3.  You don't have to be a celebrity to adopt.  You do however need a plan, a steady job and a whole lot of determination.  Having been a girl scout will help if you remember the motto, "be prepared".
4. Adopting a 3 year old is every bit as amazing and exciting as adopting a tiny baby.  Corbin came home full of wonder and excitement to explore his new world and it continues to amaze me every day how lucky I am to be his Mama.  I also got to skip the wonder of sleepless nights, diapers, poop up the back and potty training.  Toddlers rock.
5.  It is however not "easier" to adopt a toddler than an infant because they come with a whole new set of rules and challenges.  There are things you need to research and prepare for - in fact, that goes for any child in any adoption.  Don't go in blind - do your homework.
6.  Adoption works.  I have had the privilege to meet with many adoptive families and speak at our home study adoption education seminars to hopeful parents and can happily say that the children are loved, cherished, nurtured and adored by their parents.  There have been challenging times and adjustments for all but overwhelmingly adoption makes dreams comes true.

Perhaps the quote by Mahatma Ghandi says it best of all,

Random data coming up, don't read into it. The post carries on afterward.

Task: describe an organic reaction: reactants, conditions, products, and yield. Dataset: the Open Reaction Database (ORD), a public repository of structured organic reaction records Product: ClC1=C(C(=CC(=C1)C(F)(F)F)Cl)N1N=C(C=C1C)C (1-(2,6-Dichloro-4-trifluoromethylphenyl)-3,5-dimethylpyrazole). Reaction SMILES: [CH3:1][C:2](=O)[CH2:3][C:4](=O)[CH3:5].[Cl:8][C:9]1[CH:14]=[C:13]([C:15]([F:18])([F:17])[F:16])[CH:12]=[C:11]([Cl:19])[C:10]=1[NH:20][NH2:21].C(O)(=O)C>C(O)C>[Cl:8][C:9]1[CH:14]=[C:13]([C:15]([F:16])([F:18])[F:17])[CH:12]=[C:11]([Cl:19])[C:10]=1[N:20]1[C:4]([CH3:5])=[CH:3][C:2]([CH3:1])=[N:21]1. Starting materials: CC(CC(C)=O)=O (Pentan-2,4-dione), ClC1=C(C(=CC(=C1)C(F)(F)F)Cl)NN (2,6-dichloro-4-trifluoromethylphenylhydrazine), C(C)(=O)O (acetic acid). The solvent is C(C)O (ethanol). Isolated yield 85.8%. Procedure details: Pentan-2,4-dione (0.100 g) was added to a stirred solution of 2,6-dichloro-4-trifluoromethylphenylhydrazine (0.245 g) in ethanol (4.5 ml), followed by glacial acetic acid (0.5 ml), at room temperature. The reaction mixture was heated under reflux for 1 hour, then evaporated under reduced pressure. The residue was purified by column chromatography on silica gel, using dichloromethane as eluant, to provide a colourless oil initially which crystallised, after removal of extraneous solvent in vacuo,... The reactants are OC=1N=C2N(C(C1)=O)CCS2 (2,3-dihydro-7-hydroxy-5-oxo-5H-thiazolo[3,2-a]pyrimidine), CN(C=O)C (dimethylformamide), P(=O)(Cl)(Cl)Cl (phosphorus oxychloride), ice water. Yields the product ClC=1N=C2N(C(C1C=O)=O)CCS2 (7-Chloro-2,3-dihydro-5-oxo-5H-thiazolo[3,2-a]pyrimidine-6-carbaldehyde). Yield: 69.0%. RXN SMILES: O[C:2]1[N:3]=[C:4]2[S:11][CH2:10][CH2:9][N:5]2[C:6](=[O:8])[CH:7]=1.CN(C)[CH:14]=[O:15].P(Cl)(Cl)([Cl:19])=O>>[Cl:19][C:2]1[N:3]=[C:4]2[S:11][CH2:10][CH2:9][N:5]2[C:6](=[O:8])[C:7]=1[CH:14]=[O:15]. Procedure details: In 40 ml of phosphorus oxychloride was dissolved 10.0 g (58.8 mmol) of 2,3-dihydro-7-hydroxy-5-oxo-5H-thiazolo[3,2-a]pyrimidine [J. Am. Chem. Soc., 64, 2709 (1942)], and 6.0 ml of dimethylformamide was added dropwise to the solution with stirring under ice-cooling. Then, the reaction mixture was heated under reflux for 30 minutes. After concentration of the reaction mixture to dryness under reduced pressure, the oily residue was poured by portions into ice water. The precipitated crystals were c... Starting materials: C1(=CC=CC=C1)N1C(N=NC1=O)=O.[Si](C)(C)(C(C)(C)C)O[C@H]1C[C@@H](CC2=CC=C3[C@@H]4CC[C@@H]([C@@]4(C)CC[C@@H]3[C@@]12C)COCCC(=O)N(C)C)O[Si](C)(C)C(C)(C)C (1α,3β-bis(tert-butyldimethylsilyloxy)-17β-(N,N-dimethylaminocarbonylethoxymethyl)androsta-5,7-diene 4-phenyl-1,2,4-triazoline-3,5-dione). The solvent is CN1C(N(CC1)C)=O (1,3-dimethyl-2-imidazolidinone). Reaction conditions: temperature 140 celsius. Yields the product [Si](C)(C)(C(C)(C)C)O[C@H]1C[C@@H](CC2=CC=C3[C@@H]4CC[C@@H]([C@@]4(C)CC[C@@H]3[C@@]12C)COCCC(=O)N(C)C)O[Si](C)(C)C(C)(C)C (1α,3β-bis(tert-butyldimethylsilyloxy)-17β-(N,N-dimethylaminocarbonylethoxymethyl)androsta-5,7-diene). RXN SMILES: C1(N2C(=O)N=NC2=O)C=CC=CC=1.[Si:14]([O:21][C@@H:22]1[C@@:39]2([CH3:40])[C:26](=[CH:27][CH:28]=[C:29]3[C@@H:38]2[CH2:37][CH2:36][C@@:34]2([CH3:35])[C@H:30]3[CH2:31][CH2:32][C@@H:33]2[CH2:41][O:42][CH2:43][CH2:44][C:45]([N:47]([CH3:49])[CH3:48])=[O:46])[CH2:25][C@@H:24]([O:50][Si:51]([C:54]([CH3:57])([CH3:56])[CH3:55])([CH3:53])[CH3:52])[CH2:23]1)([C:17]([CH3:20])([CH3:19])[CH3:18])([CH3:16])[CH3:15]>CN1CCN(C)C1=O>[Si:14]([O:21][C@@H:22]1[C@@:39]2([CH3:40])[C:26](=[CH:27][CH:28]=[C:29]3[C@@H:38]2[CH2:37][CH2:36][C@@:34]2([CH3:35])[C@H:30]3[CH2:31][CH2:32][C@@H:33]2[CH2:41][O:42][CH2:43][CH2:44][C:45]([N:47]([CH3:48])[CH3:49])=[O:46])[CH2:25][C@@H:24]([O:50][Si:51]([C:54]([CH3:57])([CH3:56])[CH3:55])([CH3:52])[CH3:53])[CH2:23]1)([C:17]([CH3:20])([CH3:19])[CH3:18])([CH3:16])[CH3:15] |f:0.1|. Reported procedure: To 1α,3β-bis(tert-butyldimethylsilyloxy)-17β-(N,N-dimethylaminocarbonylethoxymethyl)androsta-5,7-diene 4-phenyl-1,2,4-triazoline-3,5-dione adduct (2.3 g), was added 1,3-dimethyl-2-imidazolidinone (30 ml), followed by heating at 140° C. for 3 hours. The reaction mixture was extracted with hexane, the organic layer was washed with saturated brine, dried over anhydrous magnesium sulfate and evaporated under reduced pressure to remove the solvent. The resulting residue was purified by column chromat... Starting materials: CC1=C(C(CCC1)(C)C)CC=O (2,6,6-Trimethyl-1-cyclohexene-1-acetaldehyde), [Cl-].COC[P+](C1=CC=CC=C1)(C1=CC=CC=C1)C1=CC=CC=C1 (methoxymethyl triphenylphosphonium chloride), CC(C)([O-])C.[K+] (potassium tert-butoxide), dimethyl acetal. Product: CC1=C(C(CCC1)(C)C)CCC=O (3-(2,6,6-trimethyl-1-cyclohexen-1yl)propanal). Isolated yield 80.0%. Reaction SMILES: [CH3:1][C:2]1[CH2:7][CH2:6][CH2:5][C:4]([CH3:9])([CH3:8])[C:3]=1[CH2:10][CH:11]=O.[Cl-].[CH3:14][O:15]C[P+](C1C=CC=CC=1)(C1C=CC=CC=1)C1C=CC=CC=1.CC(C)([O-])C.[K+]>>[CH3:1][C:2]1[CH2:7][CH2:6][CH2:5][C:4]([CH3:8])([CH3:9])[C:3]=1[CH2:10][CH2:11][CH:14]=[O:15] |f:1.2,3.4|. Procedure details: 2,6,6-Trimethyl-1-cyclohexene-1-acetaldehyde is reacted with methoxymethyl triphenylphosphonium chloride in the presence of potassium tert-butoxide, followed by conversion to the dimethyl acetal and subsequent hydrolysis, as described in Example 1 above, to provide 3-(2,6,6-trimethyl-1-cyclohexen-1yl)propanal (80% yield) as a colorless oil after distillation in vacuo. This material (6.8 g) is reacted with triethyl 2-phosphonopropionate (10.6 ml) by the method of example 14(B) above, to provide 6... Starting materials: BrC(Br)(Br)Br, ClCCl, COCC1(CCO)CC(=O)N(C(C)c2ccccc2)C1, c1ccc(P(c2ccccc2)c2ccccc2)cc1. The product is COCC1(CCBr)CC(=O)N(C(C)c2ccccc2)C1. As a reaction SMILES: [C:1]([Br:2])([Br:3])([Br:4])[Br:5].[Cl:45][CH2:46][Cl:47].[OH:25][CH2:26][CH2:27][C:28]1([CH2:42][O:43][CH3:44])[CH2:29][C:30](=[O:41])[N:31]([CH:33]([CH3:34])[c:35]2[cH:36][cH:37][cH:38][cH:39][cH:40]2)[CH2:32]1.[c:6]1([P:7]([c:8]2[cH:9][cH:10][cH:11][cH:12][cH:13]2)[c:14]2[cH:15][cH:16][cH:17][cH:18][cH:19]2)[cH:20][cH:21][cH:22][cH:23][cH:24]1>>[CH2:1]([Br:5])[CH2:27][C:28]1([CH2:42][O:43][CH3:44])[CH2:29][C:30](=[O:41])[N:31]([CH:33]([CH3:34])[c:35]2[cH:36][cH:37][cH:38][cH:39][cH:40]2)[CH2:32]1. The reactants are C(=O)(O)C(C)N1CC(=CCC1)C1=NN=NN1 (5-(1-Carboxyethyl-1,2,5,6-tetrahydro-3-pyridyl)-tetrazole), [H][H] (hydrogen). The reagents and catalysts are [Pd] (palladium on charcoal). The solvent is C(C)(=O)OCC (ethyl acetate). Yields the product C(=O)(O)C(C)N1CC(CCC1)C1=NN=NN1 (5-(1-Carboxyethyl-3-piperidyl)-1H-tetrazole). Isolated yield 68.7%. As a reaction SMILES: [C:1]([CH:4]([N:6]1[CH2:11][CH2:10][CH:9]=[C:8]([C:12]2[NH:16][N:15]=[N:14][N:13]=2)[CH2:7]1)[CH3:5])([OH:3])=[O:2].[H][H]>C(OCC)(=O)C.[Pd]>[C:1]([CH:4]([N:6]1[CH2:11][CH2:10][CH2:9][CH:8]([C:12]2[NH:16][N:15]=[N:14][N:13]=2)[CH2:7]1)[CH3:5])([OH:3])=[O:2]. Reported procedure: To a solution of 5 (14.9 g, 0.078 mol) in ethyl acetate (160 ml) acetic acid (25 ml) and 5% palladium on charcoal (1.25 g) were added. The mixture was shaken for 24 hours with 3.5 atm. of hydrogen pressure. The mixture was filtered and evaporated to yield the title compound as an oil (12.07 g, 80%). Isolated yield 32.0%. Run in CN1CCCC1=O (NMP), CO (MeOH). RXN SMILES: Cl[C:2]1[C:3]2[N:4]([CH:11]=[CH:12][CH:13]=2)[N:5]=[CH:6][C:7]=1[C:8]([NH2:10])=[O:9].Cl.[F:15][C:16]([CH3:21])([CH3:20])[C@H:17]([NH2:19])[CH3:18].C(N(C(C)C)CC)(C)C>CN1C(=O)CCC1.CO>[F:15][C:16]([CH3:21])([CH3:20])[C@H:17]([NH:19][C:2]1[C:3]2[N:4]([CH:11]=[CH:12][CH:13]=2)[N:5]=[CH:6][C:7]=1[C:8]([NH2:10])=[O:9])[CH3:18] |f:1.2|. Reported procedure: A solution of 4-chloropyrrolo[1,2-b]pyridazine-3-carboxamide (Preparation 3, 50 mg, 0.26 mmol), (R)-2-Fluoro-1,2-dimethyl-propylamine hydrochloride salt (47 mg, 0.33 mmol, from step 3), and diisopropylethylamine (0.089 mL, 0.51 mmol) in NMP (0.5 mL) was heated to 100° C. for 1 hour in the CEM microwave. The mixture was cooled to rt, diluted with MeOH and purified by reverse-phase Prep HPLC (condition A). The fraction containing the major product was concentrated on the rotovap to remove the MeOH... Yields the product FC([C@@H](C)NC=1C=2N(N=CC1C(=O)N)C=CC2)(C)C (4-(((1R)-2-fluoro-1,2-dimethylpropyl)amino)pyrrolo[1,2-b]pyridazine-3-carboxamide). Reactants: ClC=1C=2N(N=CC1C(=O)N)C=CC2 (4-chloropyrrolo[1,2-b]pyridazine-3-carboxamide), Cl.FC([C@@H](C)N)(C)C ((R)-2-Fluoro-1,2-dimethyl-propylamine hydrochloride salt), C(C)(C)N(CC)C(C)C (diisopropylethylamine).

"The difference between what we do and what we are capable of doing would suffice to solve most of the world's problems."

What could you do for a child who goes without?

Friday, October 14, 2011

Reaching our potential



"By adopting a child and helping them reach their potential they help us reach ours.  An adopted child is not an unwanted child; to the contrary.  They are a child who was searched for, prayed for, cried for, begged for; received by arms that ached making empty hearts full. Love is meant to be shared"  Author Unknown. 


Not sure why I've never seen this quote until now but, I love it and it belongs on my blog.  

Monday, October 10, 2011

Life is good in the woods

They were searching for "captain thunder" under the bridge
Fall colors make for the best hikes and when you do it with friends they're even better. 









Tree huggers unite

the road less traveled is so beautiful

Not sure why this makes me think of, "See no evil, hear no evil, speak no evil... 

Thankful